Crimeware is considered as the biggest concerns for Indian banking in 2010. As Sameer Ratolikar, the CISO of Bank of India informs, there will be a significant rise in attack vectors like clickjacking and ransomware. "In order to avoid such crimeware, Indian organizations should adopt content filtering solutions which use behavior based technology instead of signature based detection," suggests Ratolikar. BFSI will also see more targeted attacks (driven with financial gain motives). Unlike the earlier attacks driven by misguided teenagers, 2010 will see breaches driven by scamsters, fraudsters and cyber criminals, believes K K Mookhey, the principal consultant of NII Consulting.

Application security becomes paramount
Indian organizations now realize Web application security as one of the critical challenges for 2010. While companies have made significant network security investments, application level threats have not yet been properly mitigated, says Ahmad.
Web applications which lack proper code review are subjected to threats like cross scripting, and SQL injection. Strong focus on the software development lifecycle (SDLC) and Web application firewalls can help mitigate application layer threats, recommends Mookhey.

Compliance (especially to the IT amendment Act 2008)
Compliance and regulation has been one of the prime drivers for information security investments in most countries. In India, such compliance-driven security investments have been largely restricted to sectors like BFSI, BPO and telecom. This will change in 2010.
IT amendment Act 2008, which came into effect in 2009 will be a significant driver of such security investments in India. Several regulatory requirements specified by the IT amendment Act 2008 will boost security spends, especially in areas such as data security and privacy.

Security management and awareness
Mookhey feels that regulatory pressures will create a strong shift to products that provide platforms which help organizations answer the question - "How secure are we today?" As a result, more Indian organizations will look at enhancing productivity through the use of maturing governance, risk management and compliance (GRC) automation tools.
Security information and event management (SIEM) and log correlation tools will also be popular, feels Ahmad. He cautions organizations against having a single point of contact for management of network, application and systems. "If this person turns rogue, it could be costly for the organization. Segregation of duties will help avoid such situations," he says. Since people are the weakest information security links in any organization, the CIOs and CISOs whom we spoke to, showed interest in increasing information security awareness levels among users during 2010.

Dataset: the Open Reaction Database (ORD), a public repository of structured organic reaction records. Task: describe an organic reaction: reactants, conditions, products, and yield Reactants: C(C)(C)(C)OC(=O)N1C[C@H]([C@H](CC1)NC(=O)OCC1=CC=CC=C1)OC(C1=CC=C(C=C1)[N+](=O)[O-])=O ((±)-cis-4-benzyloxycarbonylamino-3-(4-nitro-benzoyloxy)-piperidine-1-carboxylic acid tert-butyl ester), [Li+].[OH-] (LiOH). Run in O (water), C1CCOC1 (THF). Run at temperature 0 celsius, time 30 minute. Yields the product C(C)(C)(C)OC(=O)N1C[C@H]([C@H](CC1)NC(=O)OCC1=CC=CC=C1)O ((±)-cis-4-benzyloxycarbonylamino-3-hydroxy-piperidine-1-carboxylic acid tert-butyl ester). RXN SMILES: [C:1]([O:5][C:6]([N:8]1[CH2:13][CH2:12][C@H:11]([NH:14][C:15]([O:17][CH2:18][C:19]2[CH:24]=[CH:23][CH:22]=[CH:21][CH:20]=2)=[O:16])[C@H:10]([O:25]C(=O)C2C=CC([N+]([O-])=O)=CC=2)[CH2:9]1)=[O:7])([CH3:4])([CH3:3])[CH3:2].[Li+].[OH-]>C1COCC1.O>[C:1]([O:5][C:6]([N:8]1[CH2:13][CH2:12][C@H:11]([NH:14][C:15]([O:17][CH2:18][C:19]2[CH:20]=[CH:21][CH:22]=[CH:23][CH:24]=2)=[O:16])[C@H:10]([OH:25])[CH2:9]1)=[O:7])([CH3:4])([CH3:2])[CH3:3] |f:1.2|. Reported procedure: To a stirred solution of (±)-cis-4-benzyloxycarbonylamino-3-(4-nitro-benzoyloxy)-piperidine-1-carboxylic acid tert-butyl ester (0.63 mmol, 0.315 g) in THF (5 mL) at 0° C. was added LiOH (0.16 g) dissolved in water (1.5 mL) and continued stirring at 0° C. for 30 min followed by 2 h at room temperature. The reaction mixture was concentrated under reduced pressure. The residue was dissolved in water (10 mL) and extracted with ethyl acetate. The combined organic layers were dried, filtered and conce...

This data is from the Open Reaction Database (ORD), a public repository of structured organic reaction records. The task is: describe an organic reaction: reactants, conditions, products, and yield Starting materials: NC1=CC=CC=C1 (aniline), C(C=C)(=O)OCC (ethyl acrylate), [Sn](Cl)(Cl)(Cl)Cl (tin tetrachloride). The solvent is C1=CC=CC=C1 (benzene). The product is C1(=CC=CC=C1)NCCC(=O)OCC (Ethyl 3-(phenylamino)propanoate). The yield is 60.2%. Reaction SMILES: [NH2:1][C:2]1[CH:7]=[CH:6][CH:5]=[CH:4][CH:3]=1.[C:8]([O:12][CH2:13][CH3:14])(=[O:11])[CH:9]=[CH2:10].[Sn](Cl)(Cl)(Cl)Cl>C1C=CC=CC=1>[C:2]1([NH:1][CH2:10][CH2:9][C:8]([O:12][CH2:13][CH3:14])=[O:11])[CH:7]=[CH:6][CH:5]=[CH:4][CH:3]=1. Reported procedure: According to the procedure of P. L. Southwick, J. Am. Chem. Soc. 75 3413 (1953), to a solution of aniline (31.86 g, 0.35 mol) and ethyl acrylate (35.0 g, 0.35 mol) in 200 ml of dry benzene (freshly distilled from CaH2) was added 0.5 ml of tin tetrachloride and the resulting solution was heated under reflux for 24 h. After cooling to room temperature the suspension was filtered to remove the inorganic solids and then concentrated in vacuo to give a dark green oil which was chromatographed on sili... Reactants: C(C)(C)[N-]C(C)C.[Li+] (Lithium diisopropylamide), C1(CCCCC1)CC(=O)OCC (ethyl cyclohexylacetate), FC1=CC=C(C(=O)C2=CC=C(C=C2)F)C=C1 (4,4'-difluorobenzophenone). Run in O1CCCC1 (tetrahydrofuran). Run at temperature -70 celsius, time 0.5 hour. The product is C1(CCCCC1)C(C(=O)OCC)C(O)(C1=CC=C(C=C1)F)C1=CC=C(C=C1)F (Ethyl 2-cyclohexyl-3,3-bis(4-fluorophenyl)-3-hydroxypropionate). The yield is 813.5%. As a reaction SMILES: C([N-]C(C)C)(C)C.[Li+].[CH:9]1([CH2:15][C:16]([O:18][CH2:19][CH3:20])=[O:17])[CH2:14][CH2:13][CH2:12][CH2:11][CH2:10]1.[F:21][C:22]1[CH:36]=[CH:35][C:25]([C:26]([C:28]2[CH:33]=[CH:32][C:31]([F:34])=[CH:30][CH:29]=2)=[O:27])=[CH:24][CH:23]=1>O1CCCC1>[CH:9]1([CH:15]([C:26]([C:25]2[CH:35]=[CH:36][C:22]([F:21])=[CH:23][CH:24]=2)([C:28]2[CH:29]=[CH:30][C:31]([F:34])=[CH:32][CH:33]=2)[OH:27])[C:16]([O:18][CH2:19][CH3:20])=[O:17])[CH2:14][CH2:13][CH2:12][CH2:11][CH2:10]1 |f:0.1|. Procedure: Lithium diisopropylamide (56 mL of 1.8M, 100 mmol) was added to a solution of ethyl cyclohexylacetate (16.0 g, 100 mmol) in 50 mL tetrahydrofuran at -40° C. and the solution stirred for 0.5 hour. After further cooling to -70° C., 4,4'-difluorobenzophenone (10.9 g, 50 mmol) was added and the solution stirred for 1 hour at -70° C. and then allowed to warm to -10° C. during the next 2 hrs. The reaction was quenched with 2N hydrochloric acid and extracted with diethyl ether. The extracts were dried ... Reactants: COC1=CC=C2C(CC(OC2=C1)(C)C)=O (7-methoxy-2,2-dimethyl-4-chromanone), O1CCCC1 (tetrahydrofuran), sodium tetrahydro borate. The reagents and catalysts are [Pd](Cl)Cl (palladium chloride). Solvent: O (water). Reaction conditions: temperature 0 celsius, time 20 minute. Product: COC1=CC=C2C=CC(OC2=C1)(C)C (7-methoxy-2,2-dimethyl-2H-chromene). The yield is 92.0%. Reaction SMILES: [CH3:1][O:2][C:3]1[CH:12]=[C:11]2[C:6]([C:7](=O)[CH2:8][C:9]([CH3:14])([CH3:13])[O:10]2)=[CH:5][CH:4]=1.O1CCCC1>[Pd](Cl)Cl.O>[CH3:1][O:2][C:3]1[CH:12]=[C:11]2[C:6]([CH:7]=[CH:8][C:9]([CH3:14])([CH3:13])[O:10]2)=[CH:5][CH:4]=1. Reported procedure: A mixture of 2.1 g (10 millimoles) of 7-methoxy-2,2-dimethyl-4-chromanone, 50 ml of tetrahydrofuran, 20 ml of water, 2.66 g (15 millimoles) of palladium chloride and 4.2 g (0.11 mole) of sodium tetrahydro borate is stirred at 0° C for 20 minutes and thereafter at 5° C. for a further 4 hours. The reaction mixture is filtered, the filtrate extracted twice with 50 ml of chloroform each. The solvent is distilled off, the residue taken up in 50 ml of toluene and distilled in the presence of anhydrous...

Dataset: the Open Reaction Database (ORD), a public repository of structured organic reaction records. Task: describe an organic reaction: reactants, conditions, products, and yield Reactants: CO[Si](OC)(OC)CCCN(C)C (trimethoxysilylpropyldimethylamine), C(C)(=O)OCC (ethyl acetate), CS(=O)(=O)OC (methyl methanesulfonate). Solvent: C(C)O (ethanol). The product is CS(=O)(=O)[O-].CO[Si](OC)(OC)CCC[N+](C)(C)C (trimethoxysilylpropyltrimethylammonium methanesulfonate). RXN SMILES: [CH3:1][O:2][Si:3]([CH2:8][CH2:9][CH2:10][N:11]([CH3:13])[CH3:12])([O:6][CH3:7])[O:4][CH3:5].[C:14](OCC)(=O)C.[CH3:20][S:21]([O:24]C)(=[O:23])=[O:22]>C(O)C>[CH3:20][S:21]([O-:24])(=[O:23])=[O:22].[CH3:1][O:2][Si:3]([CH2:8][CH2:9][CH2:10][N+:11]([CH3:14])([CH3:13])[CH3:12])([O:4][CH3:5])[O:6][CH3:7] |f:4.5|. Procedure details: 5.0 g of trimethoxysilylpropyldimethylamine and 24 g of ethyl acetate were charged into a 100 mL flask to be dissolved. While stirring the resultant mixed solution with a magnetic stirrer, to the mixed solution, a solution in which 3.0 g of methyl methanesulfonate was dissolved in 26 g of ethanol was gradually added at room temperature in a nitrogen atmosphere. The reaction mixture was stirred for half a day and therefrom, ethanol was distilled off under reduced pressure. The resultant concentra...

Secure access issues
Most Indian organizations now have a large number of mobile employees, who require remote access to applications on a 24/7 basis. As a result, user identity and access management becomes a very complex issue, especially for large organizations.
SSL VPNs and IPSec VPNs have been popular technologies to provide secure access in Indian businesses. However, organizations are now on the hunt for more advanced solutions for authentication and access management. Single sign-on software and two factor authentication types of technologies are expected to gain prominence in India.

Cloud based security woes
Organizations are now moving away from traditional models of deploying on-premise applications. Even as Indian organizations try to reconcile with accessing applications over the cloud, they should look for new security challenges in this model, cautions Asheesh Raina, the principal analyst of IT research firm Gartner. User identity and access management will assume further significance in such environments.

Outsourcing security
Managed security services contracts are now becoming common in India, even in security paranoid verticals like BFSI. This is also becoming the case in other verticals like manufacturing, telecom and retail. This trend is substantiated by Ratolikar, who firmly believes that security delivered as a service over the cloud will be a prominent trend during 2010.